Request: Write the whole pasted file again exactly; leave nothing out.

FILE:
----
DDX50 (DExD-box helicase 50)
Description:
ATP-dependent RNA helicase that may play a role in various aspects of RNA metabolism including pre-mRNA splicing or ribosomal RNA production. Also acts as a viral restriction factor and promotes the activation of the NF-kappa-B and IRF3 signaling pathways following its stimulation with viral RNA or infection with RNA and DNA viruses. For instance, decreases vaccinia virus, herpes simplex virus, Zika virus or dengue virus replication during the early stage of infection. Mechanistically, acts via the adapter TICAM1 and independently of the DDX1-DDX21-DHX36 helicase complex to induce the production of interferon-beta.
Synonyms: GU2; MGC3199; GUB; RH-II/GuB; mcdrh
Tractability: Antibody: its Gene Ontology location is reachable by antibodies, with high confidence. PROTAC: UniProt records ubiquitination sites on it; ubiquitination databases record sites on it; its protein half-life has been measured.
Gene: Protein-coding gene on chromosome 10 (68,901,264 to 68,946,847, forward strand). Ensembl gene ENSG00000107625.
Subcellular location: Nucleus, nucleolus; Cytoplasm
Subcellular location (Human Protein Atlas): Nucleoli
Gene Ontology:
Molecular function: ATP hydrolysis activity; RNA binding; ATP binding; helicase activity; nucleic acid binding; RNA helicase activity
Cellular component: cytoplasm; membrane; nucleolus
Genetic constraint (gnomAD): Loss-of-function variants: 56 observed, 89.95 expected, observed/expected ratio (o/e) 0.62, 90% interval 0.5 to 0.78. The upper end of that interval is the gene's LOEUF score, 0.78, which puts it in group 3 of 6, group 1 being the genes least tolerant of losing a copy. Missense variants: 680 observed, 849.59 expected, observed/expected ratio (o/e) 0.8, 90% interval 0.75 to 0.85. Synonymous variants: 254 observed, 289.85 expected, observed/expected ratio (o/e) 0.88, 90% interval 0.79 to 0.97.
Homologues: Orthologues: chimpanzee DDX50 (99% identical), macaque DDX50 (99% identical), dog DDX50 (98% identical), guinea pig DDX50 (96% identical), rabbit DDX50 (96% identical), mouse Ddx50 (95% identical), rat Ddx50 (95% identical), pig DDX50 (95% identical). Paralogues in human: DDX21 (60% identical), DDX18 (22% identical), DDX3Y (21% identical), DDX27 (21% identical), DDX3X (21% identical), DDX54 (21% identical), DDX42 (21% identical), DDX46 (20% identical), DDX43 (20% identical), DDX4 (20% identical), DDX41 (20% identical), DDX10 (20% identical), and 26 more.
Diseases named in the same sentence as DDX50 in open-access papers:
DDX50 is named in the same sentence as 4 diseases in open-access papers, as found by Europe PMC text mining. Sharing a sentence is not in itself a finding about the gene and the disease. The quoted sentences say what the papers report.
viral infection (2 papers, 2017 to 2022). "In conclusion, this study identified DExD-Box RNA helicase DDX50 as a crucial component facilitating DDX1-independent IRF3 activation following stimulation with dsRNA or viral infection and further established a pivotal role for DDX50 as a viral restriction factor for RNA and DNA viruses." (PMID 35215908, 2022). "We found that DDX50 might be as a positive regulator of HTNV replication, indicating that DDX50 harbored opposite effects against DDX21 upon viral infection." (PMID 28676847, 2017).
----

DDX50 (DExD-box helicase 50)
Description:
ATP-dependent RNA helicase that may play a role in various aspects of RNA metabolism including pre-mRNA splicing or ribosomal RNA production. Also acts as a viral restriction factor and promotes the activation of the NF-kappa-B and IRF3 signaling pathways following its stimulation with viral RNA or infection with RNA and DNA viruses. For instance, decreases vaccinia virus, herpes simplex virus, Zika virus or dengue virus replication during the early stage of infection. Mechanistically, acts via the adapter TICAM1 and independently of the DDX1-DDX21-DHX36 helicase complex to induce the production of interferon-beta.
Synonyms: GU2; MGC3199; GUB; RH-II/GuB; mcdrh
Tractability: Antibody: its Gene Ontology location is reachable by antibodies, with high confidence. PROTAC: UniProt records ubiquitination sites on it; ubiquitination databases record sites on it; its protein half-life has been measured.
Gene: Protein-coding gene on chromosome 10 (68,901,264 to 68,946,847, forward strand). Ensembl gene ENSG00000107625.
Subcellular location: Nucleus, nucleolus; Cytoplasm
Subcellular location (Human Protein Atlas): Nucleoli
Gene Ontology:
Molecular function: ATP hydrolysis activity; RNA binding; ATP binding; helicase activity; nucleic acid binding; RNA helicase activity
Cellular component: cytoplasm; membrane; nucleolus
Genetic constraint (gnomAD): Loss-of-function variants: 56 observed, 89.95 expected, observed/expected ratio (o/e) 0.62, 90% interval 0.5 to 0.78. The upper end of that interval is the gene's LOEUF score, 0.78, which puts it in group 3 of 6, group 1 being the genes least tolerant of losing a copy. Missense variants: 680 observed, 849.59 expected, observed/expected ratio (o/e) 0.8, 90% interval 0.75 to 0.85. Synonymous variants: 254 observed, 289.85 expected, observed/expected ratio (o/e) 0.88, 90% interval 0.79 to 0.97.
Homologues: Orthologues: chimpanzee DDX50 (99% identical), macaque DDX50 (99% identical), dog DDX50 (98% identical), guinea pig DDX50 (96% identical), rabbit DDX50 (96% identical), mouse Ddx50 (95% identical), rat Ddx50 (95% identical), pig DDX50 (95% identical). Paralogues in human: DDX21 (60% identical), DDX18 (22% identical), DDX3Y (21% identical), DDX27 (21% identical), DDX3X (21% identical), DDX54 (21% identical), DDX42 (21% identical), DDX46 (20% identical), DDX43 (20% identical), DDX4 (20% identical), DDX41 (20% identical), DDX10 (20% identical), and 26 more.
Diseases named in the same sentence as DDX50 in open-access papers:
DDX50 is named in the same sentence as 4 diseases in open-access papers, as found by Europe PMC text mining. Sharing a sentence is not in itself a finding about the gene and the disease. The quoted sentences say what the papers report.
viral infection (2 papers, 2017 to 2022). "In conclusion, this study identified DExD-Box RNA helicase DDX50 as a crucial component facilitating DDX1-independent IRF3 activation following stimulation with dsRNA or viral infection and further established a pivotal role for DDX50 as a viral restriction factor for RNA and DNA viruses." (PMID 35215908, 2022). "We found that DDX50 might be as a positive regulator of HTNV replication, indicating that DDX50 harbored opposite effects against DDX21 upon viral infection." (PMID 28676847, 2017).